Spotlight Series – Meet Jon Gausden, Workplace Consultant at MCM


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We sat down with Jon to talk about all things workplace strategy and the future of the office!

Why did you want to become a Workplace Consultant?

I’ve always been fascinated in the relationships between people and place, and truly believe that human beings are the beating heart of any corporate purpose, so I knew that I would need to have a career that put people first. I realised that the workplace is a holistic anchor for so many subjects that interested me, from behavioural change to cutting edge technology. I think I was most inspired by the idea that Workplace Consultants could help organisations, and their people, to be more effective, more conscious, and ultimately happier when at work.


What are current clients asking for regarding their Workplace Strategy?

Clients are looking to balance the current requirements of their people, culture and strategy, the future requirements of potential talent and growth, and the environmental and financial challenges that come from under or over-utilised real estate space. It’s a lot! Therefore, clients tend to be seeking a succinct way to capture their current workplace narrative, build a vision about the aspirations they hope to achieve and then go about carving a pathway to deliver on these ambitions by implementing functional changes to their way of working.


How do you take clients through a process to co-create their new way of working?

At MCM we fundamentally believe that Workplace Strategy is not about the building, it is about creating a way of working to best support your people. We intend to reframe thinking and questioning from ‘what space do we have and how can we best utilise it?’ to ‘what are the experiences and ways of working we want to deliver through the space?’.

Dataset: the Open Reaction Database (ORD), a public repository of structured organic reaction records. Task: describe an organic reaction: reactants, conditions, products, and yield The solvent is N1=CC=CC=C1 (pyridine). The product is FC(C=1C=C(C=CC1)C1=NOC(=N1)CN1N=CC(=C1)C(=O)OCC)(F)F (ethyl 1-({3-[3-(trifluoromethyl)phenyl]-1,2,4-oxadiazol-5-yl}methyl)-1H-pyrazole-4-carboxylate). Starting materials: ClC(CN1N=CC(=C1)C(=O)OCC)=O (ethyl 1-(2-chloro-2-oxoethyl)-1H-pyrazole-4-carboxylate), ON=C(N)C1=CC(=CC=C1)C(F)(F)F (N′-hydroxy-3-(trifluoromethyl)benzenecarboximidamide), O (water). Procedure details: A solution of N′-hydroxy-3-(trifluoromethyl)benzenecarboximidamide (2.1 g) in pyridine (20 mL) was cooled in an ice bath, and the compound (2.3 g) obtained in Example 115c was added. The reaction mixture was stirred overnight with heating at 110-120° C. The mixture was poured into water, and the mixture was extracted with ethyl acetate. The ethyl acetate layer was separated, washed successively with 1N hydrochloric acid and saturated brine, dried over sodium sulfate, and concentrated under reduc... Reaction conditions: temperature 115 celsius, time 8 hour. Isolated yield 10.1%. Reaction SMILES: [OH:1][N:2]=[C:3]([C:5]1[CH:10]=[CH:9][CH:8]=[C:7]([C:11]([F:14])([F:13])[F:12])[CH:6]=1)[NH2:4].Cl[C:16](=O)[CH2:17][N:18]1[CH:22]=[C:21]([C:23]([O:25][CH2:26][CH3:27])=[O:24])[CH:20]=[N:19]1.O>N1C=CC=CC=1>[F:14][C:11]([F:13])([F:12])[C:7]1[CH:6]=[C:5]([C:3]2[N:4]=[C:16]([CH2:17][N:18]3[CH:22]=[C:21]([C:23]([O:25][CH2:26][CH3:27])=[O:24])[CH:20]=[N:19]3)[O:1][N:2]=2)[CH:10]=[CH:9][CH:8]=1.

This approach provides a platform from which we immerse ourselves into everything we can about the organisation, from occupancy to communications to strategy (and everything in-between). We equitably involve all key stakeholders in the co-creation process, developing the Why, Vision and Guiding Principles for the project, and then develop what this means for the physical, digital, and behavioural requirements of the future way of working.

Do you have any predictions for the future of Workplace Strategy?

It is an industry which is evolving all the time, and so predicting the future is a tough but exciting task! Personally, I believe that Workplace Strategies will continue to be more and more bespoke to respective organisations and the needs of their people. I would like to see further integration of DE&I requirements into Workplace Strategies of the future, especially Neurodiversity. I hope in the future that our industry will be trailblazing in its demonstration of the power between the built environment and equitable employee experience.


What advice would you give to anyone wanting to become involved in Workplace Consulting?

There is so much academic, professional, and media-fuelled literature on Workplace Strategy, Hybrid working and Remote working that I think my immediate advice would be to read as much – and as critically – as you can. The workplace is a heated topic that the whole global working population have an opinion on, and so there is (as an understatement) a lot of information to digest. I would also advise reaching out to people in the industry to find out about their work, and how their lenses, expertise and approaches may differ. This can help build a rounded picture at such a dynamic and exciting time.













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